Development >

SpeechHub structure overview

SpeechHub refers to components which implement both speech client / server and self-contained functionalities. For brevity, SpeechHub is abbreviated to SH.

SH receives text from its client or host and, after optional processing, sends it to a synthesizer for conversion to audio. By default, SH expects the audio data to be sent back from the synthesizer so that it can optionally apply processing techniques to optimize fast response after which SH sends the processed audio to the computer's audio system. Alternatively, SH can be configured to expect the synthesizer to send the audio directly to the computer's sound system. As a further option, SH can send the audio received from the synthesizer back to its client or host to handle the audio delivery to the computer's audio system.

In a client / server implementation a client, such as a screen reader or a self-voicing application, communicates with SH using a variety of optional transports such as TCP / IP, stdio or unix sockets. The client server communication is in what we term Enhanced SSIP (Speech Synthesis Interface Protocol). SSIP is the protocol used by the SpeechDispatcher speech server in Linux. The SH Enhanced SSIP or ESSIP differs from the original in a number ways; it only uses a subset of the commands we found necessary for efficient use of SH, it extends some of the SSIP commands to cover options not offered by the original protocol and offers a range of new commands to provide more functionality.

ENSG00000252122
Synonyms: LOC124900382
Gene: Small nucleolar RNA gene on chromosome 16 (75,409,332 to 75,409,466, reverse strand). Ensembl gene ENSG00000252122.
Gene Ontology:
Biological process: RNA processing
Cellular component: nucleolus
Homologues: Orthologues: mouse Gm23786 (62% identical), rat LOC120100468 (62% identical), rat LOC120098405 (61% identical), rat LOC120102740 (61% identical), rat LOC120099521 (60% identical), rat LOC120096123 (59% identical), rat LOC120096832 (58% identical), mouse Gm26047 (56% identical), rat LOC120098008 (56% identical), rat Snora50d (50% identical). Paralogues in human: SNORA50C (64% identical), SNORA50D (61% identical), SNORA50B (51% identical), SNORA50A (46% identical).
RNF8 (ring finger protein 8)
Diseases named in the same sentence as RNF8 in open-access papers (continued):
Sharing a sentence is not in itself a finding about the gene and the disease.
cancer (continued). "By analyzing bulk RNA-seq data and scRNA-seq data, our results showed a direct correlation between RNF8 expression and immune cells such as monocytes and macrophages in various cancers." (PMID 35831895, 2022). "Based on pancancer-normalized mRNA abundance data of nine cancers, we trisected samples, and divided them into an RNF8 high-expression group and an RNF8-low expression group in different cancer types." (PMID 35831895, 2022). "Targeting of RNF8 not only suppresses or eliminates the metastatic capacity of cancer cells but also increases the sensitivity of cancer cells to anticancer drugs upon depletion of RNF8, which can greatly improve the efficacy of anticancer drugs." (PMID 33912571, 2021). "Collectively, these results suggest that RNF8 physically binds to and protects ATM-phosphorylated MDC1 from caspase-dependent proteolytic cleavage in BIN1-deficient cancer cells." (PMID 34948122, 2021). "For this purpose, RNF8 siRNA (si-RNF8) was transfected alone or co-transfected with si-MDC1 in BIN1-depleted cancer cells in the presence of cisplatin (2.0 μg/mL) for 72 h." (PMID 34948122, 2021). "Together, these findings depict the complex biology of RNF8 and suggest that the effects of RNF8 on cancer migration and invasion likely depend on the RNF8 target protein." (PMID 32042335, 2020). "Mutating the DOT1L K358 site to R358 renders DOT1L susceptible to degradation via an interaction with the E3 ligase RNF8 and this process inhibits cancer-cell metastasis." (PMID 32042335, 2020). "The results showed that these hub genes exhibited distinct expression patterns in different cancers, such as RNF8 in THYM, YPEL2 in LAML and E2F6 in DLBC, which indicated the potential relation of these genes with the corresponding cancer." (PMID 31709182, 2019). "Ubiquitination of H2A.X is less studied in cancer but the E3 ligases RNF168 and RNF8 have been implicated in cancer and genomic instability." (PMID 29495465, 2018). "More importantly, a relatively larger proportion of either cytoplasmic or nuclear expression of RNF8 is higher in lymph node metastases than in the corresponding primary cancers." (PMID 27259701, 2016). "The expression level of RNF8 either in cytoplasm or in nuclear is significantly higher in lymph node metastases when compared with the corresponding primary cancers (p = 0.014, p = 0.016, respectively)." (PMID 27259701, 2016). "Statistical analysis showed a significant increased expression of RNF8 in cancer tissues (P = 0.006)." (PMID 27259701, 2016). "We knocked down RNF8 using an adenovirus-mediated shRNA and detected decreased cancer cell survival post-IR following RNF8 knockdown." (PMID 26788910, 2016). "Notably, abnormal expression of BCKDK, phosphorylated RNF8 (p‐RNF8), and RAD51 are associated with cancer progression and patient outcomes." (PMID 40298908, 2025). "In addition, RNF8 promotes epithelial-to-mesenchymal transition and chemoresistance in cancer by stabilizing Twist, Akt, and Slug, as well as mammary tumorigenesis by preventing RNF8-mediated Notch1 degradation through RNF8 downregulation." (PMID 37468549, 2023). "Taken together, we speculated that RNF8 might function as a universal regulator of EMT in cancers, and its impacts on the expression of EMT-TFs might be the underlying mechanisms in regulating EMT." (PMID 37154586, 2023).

The internal operation of SH can be likened for simplicity to a series of pipes called modules which are assembled together to form a long pipe called a module stack. Each individual module provides a different functionality and text envelopes are inserted into one side of the pipe (module stack) and come out on the other side fully processed. A stack of modules is formed from individual modules based on the required functionality. The functionality required is determined by the functionality required by a client, the synthesizer capabilities and global settings.

SH use the concept of an engine. An engine is a text-to-speech (TTS) system. An engine can connect to a single synthesizer such as in the case of MaryTTS or a number of synthesizers handled by the same system such as in the case of Microsoft Speech API version 5 (SAPI5). The module stack mentioned above connects to an engine which in turn, using a connector, connects to the actual synthesizer using a driver. These drivers are completely separate programs from SH itself and can be written in any computer language.

[ Next - Installation directory, User settings directory and log file ]

[ Previous - Introduction, obtaining the source code and license agreement ]

[ Up - Development - Section ]

[ Up 2 - SpeechHub - TTS server for the vision impaired community - Main Index ]